230 groups, businesses, academics and politicians urge COP27 and world leaders to negotiate a Plant Based Treaty
November 10, 2022
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Sharm El Sheikh, November 11, 2022. An open letter penned by Plant Based Treaty, Green Rev Institute and Future Food 4 Climate has attracted more than 230 signatories and calls for COP27 and world leaders to start negotiations for a Plant Based Treaty on COP27’s Agriculture and Adaptation Day on 12 November. The letter calls for “a broad, holistic approach to a sustainable and just plant-based food transition through a global Plant Based Treaty this decade to avert climate catastrophe.”
The coalition has raised the alarm that the current food system is a major contributor to accelerating greenhouse gas emissions, agricultural sprawl and deforestation, loss of biodiversity, air and water pollution, soil degradation and health crises. Animal agriculture is a leading driver of further crises including the transgression of planetary tipping points.
Anita Krajnc, Plant Based Treaty global campaign coordinator said:
“We’re on the highway to climate hell with a methane-emitting meat burger in one hand and our foot on the fossil fuel gas pedal. It’s time for a plant-based food and renewable energy revolution.”
COP27 has faced criticism for serving a meat-heavy menu and running out of vegan food options within days of the opening of the climate conference.
Maximilian Weiss, Plant Based Treaty campaigner from Germany said:
“What if a climate conference is not addressing one of the main causes of climate breakdown? What if a conference designed to protect the natural world is not addressing the main cause of biodiversity loss and deforestation? What if a conference on human rights and social justice is not addressing one of the main causes of world hunger? We, as part of the Plant Based Treaty initiative, are here to talk about the elephant in the room which is actually a cow!”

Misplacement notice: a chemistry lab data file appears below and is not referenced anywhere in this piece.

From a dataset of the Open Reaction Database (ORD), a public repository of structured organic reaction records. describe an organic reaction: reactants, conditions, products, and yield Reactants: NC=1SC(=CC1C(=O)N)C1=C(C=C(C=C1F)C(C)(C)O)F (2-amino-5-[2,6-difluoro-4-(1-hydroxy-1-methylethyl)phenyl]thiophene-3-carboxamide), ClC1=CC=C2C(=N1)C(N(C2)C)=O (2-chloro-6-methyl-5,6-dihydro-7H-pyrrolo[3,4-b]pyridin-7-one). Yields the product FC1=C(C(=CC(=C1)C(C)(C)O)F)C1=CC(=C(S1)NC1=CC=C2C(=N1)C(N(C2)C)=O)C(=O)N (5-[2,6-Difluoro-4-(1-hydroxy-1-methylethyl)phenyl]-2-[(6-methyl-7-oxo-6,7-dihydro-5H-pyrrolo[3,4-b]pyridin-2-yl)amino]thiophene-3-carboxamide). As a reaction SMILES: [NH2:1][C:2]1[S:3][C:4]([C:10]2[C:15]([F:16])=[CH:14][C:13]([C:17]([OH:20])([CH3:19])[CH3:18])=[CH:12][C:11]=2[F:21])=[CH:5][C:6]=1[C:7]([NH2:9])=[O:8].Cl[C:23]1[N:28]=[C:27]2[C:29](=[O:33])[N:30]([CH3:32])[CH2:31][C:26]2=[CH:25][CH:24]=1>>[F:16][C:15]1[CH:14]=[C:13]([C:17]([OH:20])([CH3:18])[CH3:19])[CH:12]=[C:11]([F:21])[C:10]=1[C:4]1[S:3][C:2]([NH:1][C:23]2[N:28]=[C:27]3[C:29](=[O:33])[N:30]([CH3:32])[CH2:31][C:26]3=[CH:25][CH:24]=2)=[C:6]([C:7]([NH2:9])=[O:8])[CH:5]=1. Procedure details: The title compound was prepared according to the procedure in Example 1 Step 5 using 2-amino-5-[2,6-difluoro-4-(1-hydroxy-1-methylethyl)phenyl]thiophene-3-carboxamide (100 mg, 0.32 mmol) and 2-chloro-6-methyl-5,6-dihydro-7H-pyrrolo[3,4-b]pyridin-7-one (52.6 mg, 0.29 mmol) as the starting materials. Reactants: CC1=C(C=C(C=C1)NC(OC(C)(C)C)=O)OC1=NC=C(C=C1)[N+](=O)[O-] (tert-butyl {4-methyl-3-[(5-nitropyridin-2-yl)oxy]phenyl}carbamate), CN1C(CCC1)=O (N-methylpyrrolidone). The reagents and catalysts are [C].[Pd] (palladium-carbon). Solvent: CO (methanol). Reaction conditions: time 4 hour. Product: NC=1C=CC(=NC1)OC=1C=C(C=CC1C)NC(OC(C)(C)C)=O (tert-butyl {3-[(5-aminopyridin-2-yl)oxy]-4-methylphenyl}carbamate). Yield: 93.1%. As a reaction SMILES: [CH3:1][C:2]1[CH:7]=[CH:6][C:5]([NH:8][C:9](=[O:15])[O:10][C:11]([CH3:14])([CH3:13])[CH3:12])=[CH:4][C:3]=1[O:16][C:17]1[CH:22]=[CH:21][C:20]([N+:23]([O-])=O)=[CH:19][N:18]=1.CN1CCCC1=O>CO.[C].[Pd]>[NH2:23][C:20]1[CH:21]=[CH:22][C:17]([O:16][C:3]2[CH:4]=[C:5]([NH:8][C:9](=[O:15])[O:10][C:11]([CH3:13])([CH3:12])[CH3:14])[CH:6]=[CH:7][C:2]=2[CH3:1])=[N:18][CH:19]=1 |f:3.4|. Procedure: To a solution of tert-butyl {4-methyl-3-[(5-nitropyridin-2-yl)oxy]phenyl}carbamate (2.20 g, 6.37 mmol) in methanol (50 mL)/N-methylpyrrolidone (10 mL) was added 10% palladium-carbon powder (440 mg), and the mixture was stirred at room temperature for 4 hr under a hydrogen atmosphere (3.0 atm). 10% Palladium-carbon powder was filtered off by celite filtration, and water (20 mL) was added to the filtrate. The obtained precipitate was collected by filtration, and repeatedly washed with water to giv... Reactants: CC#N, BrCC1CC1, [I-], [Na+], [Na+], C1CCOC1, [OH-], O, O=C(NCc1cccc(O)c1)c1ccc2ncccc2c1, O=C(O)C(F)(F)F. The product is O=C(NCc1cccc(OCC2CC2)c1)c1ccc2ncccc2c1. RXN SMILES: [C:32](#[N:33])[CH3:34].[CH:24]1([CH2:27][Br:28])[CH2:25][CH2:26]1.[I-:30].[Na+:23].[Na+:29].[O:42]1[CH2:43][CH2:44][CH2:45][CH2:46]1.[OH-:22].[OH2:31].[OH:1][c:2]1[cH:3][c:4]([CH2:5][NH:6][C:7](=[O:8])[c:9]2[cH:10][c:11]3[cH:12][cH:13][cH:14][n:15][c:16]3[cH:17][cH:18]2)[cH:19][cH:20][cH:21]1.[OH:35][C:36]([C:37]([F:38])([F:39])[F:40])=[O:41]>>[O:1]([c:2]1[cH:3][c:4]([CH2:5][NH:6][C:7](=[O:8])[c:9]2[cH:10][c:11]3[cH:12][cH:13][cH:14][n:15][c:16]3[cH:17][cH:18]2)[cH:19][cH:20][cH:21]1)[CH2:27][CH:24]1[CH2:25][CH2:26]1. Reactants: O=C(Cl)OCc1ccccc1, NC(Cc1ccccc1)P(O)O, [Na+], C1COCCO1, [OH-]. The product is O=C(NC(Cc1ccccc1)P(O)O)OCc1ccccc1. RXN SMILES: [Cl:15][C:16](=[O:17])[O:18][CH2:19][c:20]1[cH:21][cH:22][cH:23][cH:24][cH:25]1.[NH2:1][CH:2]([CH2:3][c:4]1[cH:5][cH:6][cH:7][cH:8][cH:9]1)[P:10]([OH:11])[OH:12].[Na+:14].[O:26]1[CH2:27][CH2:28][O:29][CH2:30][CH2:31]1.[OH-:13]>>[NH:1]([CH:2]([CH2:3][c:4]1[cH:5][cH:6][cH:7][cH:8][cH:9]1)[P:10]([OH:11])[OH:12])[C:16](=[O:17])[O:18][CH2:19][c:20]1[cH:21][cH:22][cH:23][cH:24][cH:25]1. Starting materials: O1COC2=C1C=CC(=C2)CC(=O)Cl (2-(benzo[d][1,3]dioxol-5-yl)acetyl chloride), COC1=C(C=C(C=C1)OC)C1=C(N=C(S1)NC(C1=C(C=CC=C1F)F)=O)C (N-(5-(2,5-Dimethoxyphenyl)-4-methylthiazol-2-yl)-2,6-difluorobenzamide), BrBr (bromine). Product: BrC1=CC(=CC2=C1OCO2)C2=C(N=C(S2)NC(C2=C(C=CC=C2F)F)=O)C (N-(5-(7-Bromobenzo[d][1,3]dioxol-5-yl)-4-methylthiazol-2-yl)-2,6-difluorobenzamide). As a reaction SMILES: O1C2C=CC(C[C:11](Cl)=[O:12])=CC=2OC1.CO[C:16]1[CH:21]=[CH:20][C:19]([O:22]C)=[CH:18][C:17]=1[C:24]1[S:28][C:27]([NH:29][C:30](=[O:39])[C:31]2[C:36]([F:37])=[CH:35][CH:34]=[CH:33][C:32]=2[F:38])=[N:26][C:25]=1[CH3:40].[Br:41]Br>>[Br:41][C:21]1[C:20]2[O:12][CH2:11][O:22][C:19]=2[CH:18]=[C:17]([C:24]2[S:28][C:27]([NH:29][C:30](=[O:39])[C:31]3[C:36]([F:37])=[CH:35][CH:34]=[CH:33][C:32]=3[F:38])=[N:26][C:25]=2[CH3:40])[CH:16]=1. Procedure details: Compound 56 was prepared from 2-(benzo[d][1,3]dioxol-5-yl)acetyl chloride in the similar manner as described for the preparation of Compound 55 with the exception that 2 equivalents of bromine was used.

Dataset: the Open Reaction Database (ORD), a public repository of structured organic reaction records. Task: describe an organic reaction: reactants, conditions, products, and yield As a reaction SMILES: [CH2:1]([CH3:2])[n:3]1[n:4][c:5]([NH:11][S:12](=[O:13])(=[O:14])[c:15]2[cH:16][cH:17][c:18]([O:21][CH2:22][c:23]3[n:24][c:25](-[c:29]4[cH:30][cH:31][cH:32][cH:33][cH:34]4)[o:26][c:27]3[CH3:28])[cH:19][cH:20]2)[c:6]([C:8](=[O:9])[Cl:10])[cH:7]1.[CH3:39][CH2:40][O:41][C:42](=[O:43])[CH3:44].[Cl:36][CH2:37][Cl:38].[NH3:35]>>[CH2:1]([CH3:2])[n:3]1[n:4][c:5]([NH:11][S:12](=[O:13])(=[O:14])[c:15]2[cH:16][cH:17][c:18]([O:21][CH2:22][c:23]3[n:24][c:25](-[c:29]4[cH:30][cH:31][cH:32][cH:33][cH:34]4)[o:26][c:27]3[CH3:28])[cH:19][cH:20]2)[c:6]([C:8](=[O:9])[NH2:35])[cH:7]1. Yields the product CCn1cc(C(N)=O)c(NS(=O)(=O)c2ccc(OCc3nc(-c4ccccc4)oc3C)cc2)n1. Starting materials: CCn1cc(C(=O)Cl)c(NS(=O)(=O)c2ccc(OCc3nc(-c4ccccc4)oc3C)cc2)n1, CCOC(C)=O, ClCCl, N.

Dr Sylwia Spurek, a Member of the European Parliament who has signed the letter said:
“The Plant Based Treaty should be the benchmark for new global and EU policies.”
The letter which has been delivered to COP27 president, Egyptian Foreign Minister Sameh Shoukry seeks immediate action on three counts:
- Preventing the conversion of forest areas and other ecosystems for the cultivation of feed for so-called farmed animals, stopping the building of new animal farms and slaughterhouses, and prohibiting the intensification of existing farms;
- Transitioning towards a plant-based food system using measures such as plant-based food as the default option in all public hospitals, schools, nursing homes, prisons and public institutions, utilizing subsidies and taxes to redirect resources from animal agriculture to plant-based agriculture, providing support for farmers and producers who want to switch to a plant-based production system, carrying out educational activities to reduce the consumption of meat, dairy and eggs, updating global and national guidelines on diet and nutrition;
- Restoring key ecosystems damaged by the current food production system, taking into account actions such as reforestation and ocean restoration. Ensure universal access to healthy, sustainable plant-based food as a basic human right, with a particular focus on vulnerable communities.